Chapter 4. Upgrading NetBSD

Table of Contents

4.1. Using sysinst
4.1.1. Overview
4.1.2. The INSTALL document
4.1.3. Performing the upgrade
4.2. Using sysupgrade

This chapter describes the binary upgrade of a NetBSD system. There are a variety of alternatives to perform this procedure, and the following sections will guide you through them:

4.1. Using sysinst

4.1.1. Overview

To do the upgrade, you must have some form of bootable media (CD-ROM, USB drive, floppy, etc.) available and at least the base and kern distribution sets. Since files already installed on the system are overwritten in place, you only need additional free space for files which weren't previously installed or to account for growth of the sets between releases. Usually this is not more than a few megabytes.


Since upgrading involves replacing the kernel, boot blocks, and most of the system binaries, it has the potential to cause data loss. Before beginning, you are strongly advised to back up any important data on the NetBSD partition or on any other partitions on your disk.

The upgrade procedure is similar to an installation, but without the hard disk partitioning. sysinst will attempt to merge the settings stored in your /etc directory with the new version of NetBSD. Also, file systems are checked before unpacking the sets. Fetching the binary sets is done in the same manner as in the installation procedure.

4.1.2. The INSTALL document

Before doing an upgrade it is essential to read the release information and upgrading notes in one of the INSTALL files: this is the official description of the upgrade procedure, with platform specific information and important details. It can be found in the root directory of the NetBSD release (on the install CD or on the FTP server).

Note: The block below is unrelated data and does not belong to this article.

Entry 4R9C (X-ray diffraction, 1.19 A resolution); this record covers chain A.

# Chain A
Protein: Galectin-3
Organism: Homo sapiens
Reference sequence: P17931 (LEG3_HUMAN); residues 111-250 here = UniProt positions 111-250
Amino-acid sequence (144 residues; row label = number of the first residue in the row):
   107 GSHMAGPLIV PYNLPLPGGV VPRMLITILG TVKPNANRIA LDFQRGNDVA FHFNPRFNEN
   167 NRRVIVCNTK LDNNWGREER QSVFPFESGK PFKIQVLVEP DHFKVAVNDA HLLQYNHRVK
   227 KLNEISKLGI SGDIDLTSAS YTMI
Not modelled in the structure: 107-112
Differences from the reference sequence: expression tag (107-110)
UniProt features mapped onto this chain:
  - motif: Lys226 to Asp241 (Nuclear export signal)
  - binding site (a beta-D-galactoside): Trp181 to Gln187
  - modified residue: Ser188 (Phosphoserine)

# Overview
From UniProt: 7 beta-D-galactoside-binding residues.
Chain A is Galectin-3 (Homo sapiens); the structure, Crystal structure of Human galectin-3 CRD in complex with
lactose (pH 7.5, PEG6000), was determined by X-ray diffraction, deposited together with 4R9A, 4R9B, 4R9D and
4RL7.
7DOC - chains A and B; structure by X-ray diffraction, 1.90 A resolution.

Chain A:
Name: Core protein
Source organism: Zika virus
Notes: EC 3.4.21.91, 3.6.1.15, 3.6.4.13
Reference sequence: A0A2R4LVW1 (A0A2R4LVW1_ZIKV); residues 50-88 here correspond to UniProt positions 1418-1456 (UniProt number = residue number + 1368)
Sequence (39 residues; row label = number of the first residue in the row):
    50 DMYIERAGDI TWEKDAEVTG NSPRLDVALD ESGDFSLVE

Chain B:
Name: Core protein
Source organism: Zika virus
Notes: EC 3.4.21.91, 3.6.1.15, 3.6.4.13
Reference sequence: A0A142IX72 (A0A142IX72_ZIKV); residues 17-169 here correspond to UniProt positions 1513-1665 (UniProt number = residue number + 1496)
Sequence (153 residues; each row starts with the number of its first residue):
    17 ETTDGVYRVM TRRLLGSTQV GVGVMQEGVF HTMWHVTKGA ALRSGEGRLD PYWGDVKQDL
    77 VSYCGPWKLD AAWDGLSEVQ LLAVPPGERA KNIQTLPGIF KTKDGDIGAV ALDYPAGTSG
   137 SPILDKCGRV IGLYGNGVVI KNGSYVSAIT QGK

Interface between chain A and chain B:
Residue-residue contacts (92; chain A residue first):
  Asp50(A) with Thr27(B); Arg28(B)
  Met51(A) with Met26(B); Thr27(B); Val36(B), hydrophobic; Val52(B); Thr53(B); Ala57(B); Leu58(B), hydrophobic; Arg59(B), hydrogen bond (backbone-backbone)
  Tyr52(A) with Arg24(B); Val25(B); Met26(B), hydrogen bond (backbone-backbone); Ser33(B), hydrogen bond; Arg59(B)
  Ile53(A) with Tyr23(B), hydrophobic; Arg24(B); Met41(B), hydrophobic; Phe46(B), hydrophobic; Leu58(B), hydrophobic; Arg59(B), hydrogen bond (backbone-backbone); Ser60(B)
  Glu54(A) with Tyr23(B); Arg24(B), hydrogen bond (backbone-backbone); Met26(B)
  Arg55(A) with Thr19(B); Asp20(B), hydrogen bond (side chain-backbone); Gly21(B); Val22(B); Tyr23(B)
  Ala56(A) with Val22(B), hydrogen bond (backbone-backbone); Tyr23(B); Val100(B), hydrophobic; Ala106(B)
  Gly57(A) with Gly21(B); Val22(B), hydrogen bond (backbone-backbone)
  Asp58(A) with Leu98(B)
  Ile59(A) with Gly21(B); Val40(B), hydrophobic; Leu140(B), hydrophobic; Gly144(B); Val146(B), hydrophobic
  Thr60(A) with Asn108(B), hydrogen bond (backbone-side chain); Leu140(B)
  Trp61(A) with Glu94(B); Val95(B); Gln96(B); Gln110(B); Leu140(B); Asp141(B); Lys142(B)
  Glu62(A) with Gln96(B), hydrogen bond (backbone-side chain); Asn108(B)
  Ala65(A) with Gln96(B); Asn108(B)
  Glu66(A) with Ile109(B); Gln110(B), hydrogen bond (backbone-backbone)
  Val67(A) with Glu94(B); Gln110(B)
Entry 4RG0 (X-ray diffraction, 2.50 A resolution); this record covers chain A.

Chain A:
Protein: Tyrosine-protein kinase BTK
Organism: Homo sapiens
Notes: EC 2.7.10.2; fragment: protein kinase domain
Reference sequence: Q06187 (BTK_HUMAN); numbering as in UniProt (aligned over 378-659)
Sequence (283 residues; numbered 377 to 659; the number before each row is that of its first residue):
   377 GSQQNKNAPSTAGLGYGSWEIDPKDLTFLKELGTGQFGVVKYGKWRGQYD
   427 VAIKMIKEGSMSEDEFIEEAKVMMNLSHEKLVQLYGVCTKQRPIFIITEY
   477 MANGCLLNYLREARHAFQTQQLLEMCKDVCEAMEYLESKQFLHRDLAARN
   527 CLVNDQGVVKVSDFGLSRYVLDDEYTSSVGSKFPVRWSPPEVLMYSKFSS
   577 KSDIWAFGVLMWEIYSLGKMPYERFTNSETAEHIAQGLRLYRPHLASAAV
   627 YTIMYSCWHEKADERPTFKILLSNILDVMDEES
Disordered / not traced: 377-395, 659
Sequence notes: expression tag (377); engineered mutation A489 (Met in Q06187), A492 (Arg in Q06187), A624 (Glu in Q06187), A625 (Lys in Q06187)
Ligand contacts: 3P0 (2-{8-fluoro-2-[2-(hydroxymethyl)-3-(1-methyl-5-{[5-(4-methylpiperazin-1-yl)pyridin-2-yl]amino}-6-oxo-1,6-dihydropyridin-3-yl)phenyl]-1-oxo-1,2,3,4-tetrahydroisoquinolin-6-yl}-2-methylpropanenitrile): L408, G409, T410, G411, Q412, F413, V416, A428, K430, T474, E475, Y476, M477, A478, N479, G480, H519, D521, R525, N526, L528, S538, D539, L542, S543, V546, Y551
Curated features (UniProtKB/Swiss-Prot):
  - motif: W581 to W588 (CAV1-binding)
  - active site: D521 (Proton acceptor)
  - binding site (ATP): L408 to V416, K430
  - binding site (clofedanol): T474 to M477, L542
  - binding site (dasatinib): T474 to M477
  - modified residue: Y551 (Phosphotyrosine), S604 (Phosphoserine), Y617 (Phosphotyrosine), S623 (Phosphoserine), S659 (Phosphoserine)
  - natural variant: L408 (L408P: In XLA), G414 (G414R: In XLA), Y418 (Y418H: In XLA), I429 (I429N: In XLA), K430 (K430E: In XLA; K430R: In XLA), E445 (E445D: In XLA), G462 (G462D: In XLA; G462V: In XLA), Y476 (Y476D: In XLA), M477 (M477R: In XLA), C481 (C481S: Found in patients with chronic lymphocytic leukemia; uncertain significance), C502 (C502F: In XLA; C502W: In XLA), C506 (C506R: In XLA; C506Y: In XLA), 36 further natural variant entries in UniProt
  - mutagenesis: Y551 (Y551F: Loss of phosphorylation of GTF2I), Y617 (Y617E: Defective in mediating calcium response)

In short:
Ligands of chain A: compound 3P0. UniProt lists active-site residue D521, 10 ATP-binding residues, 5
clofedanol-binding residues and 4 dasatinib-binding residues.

It is advisable to print the INSTALL document out. It is available in four formats: .txt, .ps, .more, and .html.

4.1.3. Performing the upgrade

The following section provides an overview of the binary upgrade process. Most of the following sysinst dialogs are similar to those of the installation process. More verbose descriptions and explanations of the dialogs are available in Chapter 3, Example installation.

After selecting the installation language and the keyboard type, the main menu appears. Choosing option b: Upgrade NetBSD on a hard disk will start the the upgrade process.

Figure 4.1. Starting the upgrade

Starting the upgrade

The dialog in Figure 4.2, “Continuing the upgrade” will request permission to continue with the upgrade. At this point nothing has been changed yet and the upgrade can still be cancelled. This is a good time to ask yourself whether you have made a backup, and if you know for certain that you will be able to restore from it.

Figure 4.2. Continuing the upgrade

Continuing the upgrade

After choosing to continue with Yes, the next dialog will ask you to specify the hard disk with the NetBSD system that shall be upgraded.

Figure 4.3. Choosing the hard drive

Choosing the hard drive

The system used for the example has only one hard disk available: wd0.

At this point, sysinst will perform a check of the file system to ensure its integrity.